Right to Repair

What is Right to Repair legislation?

Sunday, November 11, 2018

You would think when you go to make a purchase and money exchanges hands (or if it’s electronic substitute ‘transaction completes’) that you would own the device wholly but there’s a lot of additional concerns that happen such as what if happens with the code in software or certain components and the patents etc. Most companies would argue that the device contains components subject to copyright and patent and that to be able to repair steps on some aspects of reverse engineering, deconstruction, disassembly which could inadvertently give up some information about the company’s valuable “secret sauce”.

But the right to be able to make reasonable repairs is only logical for many things not just from an environmental perspective but a financial perspective. You wouldn’t throw away a whole car and buy a new one just because you had to change the air filters or windshield wiper blades and many people argue as well and understandably that many companies are against the Right to Repair legislation either by citing safety concerns with repairing an electronic device without proper electrical training or because it takes the company’s control of the product out of their hands and more into the consumer giving them more free choice. One particular area for example is cellphones which have become more uni-body and sleek but at the cost of not being able to provide an user-replaceable battery. The proposed entity known as “Right to Repair laws” which is also known as the Fair Repair act make it easier to fix their own equipment, get public accessible repair information and also give them rights to buy spare parts for repair or take to a third party independent repair location. But in order to get things to change you have to contact the legislators to make sure they keep this in the forefront.

There is also the Motor Vehicle Owner’s Right to Repair act is a similar proposed bill for cars.

The common thread is that these bills allow consumers more of the ability to repair and modify their own devices and in some cases provide the necessary instructions to do so.

See the following link for more information for your state.
https://repair.org/stand-up/
https://www.eff.org/issues/right-to-repair
https://uspirg.org/feature/usp/right-repair

Lot of these companies allow you to own the device but only license the software in devices and often don’t let you transfer it to a friend. And often there is digital rights management and protection measures to prevent tinkering with your machine. This goes against the baby boomer thinking from a long time ago when we used to have fix-it shops to repair toasters and fix tire flats and the DIY do-it-yourself mentality. A lot of us grew up on the This Old House (PBS house repair show) and Tim Allen of Home Improvement line of thinking that we’re smart men (and women) and should be able to fix our own things. As a result this new generation doesn’t know what to do when their device conks out and simply is conditioned to take it in to a fancy commercial shop or contracts someone else to fix the item and often there is more electronic waste as devices are discarded and fill the landfill although I see many young folks continue to use their devices with cracked screens which either out of frugality or lack of money to fix is a sign at least they know to use what they have for the time being.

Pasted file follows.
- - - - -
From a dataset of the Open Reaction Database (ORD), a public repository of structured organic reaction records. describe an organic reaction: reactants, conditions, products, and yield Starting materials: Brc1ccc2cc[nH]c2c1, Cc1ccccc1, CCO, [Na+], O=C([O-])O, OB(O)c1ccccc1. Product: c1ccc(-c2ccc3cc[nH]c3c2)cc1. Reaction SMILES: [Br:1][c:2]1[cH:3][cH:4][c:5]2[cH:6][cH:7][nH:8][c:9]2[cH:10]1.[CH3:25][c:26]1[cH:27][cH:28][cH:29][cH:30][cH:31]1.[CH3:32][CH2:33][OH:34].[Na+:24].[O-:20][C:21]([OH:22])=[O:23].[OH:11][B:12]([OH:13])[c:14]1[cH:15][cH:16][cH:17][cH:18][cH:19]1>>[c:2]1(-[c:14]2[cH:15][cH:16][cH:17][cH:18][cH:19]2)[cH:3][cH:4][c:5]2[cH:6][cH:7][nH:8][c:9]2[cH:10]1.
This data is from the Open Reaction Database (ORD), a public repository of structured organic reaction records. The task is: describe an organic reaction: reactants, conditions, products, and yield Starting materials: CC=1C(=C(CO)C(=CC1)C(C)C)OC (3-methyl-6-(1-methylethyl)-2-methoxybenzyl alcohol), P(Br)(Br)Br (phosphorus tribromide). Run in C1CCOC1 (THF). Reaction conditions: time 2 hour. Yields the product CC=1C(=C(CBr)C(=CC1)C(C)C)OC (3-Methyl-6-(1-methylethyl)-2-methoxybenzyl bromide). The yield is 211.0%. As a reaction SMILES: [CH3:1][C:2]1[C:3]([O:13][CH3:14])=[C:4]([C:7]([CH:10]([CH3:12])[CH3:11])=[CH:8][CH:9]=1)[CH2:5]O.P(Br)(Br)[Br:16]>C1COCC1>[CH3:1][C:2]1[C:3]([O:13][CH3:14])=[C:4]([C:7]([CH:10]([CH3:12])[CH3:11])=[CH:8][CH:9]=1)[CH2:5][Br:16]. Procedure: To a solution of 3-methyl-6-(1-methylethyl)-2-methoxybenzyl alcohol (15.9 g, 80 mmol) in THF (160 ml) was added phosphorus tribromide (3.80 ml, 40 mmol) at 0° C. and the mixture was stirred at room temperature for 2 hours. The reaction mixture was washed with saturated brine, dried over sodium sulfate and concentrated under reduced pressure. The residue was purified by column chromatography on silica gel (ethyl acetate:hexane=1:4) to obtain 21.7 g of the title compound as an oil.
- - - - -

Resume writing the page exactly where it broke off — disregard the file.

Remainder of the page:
The right to repair is essential as the world population increases and although some items might be too dangerous to repair involving hazardous components or companies worries about their “trade patents” being discovered it is only a matter of time before someone wants to see what is in a device since there will always be a young curious Thomas Alva Edison wishing to open up all the phones and radios in the houses and getting scolded or someone will try to find if they can hack a device to improve the security, so called “white hat hackers” that do penetration testing either by their own curiosity or hired by the companies themselves to do the penetration testing.

Simply throwing away a device and planning obsolescence is not the best use of resources and while understandably some companies my want to seal and fully lock down their devices, the more choices a consumer has, the better the consumer field is to remain competitive and offer the best choice of products.

Salvaging and reusing devices is only the environmentally right thing to do going on and to not be able to fix your own equipment would be detrimental and destructive and anti-competitive to a lot of industries. Can you imagine a farmer that could not do his own repairs locally?

Choice is what makes things great, diverse and more exciting. And the ability to pick something that’s customized and tailored to your needs is what makes shopping and buying an item great.

While many industries are racing to conform and standardize it’s a good bet in our opinion that thinking differently and embracing that difference and diversity of choice is what makes a great buying experience for everyone involved.

Don’t lock us all out of our own devices. Let some of us have choices of a unibody and some have waterproof devices and some of us have the choice of a microSD card or replaceable battery. Choice can be paralyzing but given the freedom from choice or freedom to choose, I prefer the freedom to choose.

Article from SWM – inspired by the movement back to choosing what we want in our devices

See also: https://www.extremetech.com/mobile/263101-washington-state-mulls-bill-mandating-replaceable-batteries-easily-repaired-consumer-electronics

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Author: savvywealthmedia

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